Someone, somewhere asked a good question about Lightroom. How would you wow a mixed group of existing users and other photographers when you’re allowed just 20 minutes?

20 minutes? At most? Without anyone asking you anything?

And let’s say we’re not dealing with thickos, but photographers including some who’ve never used Lightroom and other who already do, even some who pride themselves as  “power users”. Well I bet someone* rips this off, but here are my bullet points :

In AutoSync mode, you can correct all the selected images with a single click – for example, simultaneously clearing up dust spots on all these pictures

In 20 minutes that’s about as much as I can pack in. And if that doesn’t leave their heads spinning….

After first posting these thoughts, I was asked – a little mischievously – why I don’t say more about Slideshow, Web, Map, Book and Print. A single word each? That good then? Well, quite the contrary. I am not trying to pack every feature into a short presentation. The audience – existing Lightroom users and those questioning their current working practices – already know and take for granted that they can create impressive slideshows, web galleries, and prints etc, just like they don’t need showing exactly how you add keywords or adjust image brightness. Such features slip into the presentation “en passant”.

Instead it’s a 20 minute wow – bullet points to highlight great tools people may have overlooked or forgotten, and to distinguish Lightroom from Photoshop and other programs they may know.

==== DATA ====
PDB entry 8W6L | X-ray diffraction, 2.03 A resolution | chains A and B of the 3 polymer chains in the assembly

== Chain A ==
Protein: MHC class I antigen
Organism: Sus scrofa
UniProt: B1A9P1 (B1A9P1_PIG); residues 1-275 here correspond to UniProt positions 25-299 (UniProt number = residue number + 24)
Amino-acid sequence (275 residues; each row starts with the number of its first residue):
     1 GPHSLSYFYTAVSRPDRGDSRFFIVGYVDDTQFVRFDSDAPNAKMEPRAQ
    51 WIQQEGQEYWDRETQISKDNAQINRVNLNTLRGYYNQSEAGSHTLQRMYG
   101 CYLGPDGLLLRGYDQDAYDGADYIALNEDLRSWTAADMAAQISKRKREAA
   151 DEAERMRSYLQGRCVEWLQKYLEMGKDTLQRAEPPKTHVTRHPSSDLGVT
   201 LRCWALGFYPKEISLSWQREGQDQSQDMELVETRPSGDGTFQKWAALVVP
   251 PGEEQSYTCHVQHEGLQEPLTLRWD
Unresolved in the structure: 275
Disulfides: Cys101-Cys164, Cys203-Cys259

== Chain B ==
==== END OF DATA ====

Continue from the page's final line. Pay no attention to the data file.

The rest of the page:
So my emphasis is on Lightroom for handling pictures – plural – and after waking up any Aperture users by showing how Lightroom lets you see where your pictures are located, I then unleash AutoSync on them. All users should be able to appreciate the huge productivity gains it offers, and extolling AutoSync often shakes up existing Lightroom users who have seen that most other Lightroom authors are dumb things down and advise against its use. By contrast, I advocate it. It’s a great feature and to my mind it should have been the default behaviour – and not even optional.

Similarly, people forget some of Lightroom’s cleverest features. The targeted adjustment tool is that little grey spot in the panel corner and is so easy to overlook. Yet this innovative tool lets you keep your eyes firmly on the image ‘s changing appearance, not on sliders, which almost inevitably results in a final image that better expresses the picture’s qualities. Split Screen view is almost unique to Lightroom, while History isn’t just some glorified Undo like in Photoshop but provides a way to benchmark your fine tuning by dragging and dropping steps to the Before side of the screen. You can quickly show how Before/After and History are more than the sum of their parts.

In short, if you’re not given much time to convince, would you show things they know Lightroom can do – or would you want to hit them with a bit of shock and awe? That’s what I think the above bullet points deliver.

 

 

* no-one specifically in mind